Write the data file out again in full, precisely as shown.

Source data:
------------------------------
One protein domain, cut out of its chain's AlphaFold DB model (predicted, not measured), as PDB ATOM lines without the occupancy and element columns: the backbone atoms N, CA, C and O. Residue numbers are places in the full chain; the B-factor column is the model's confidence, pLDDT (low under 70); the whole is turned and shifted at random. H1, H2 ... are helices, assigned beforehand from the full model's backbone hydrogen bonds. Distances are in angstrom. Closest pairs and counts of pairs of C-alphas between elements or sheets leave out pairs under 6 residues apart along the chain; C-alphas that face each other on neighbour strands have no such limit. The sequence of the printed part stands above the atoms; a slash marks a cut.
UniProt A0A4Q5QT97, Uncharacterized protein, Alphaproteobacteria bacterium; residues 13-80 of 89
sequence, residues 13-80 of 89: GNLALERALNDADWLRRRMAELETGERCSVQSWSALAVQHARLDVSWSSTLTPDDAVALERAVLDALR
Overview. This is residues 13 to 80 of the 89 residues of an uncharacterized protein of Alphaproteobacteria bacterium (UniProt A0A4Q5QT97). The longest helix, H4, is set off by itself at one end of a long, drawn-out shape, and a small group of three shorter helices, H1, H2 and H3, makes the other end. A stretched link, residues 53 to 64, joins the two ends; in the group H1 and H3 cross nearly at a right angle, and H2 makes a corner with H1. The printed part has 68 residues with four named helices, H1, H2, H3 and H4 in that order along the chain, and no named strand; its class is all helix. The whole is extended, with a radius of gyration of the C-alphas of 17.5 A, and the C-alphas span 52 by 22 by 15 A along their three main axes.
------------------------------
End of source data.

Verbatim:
One protein domain, cut out of its chain's AlphaFold DB model (predicted, not measured), as PDB ATOM lines without the occupancy and element columns: the backbone atoms N, CA, C and O. Residue numbers are places in the full chain; the B-factor column is the model's confidence, pLDDT (low under 70); the whole is turned and shifted at random. H1, H2 ... are helices, assigned beforehand from the full model's backbone hydrogen bonds. Distances are in angstrom. Closest pairs and counts of pairs of C-alphas between elements or sheets leave out pairs under 6 residues apart along the chain; C-alphas that face each other on neighbour strands have no such limit. The sequence of the printed part stands above the atoms; a slash marks a cut.
UniProt A0A4Q5QT97, Uncharacterized protein, Alphaproteobacteria bacterium; residues 13-80 of 89
sequence, residues 13-80 of 89: GNLALERALNDADWLRRRMAELETGERCSVQSWSALAVQHARLDVSWSSTLTPDDAVALERAVLDALR
Overview. This is residues 13 to 80 of the 89 residues of an uncharacterized protein of Alphaproteobacteria bacterium (UniProt A0A4Q5QT97). The longest helix, H4, is set off by itself at one end of a long, drawn-out shape, and a small group of three shorter helices, H1, H2 and H3, makes the other end. A stretched link, residues 53 to 64, joins the two ends; in the group H1 and H3 cross nearly at a right angle, and H2 makes a corner with H1. The printed part has 68 residues with four named helices, H1, H2, H3 and H4 in that order along the chain, and no named strand; its class is all helix. The whole is extended, with a radius of gyration of the C-alphas of 17.5 A, and the C-alphas span 52 by 22 by 15 A along their three main axes.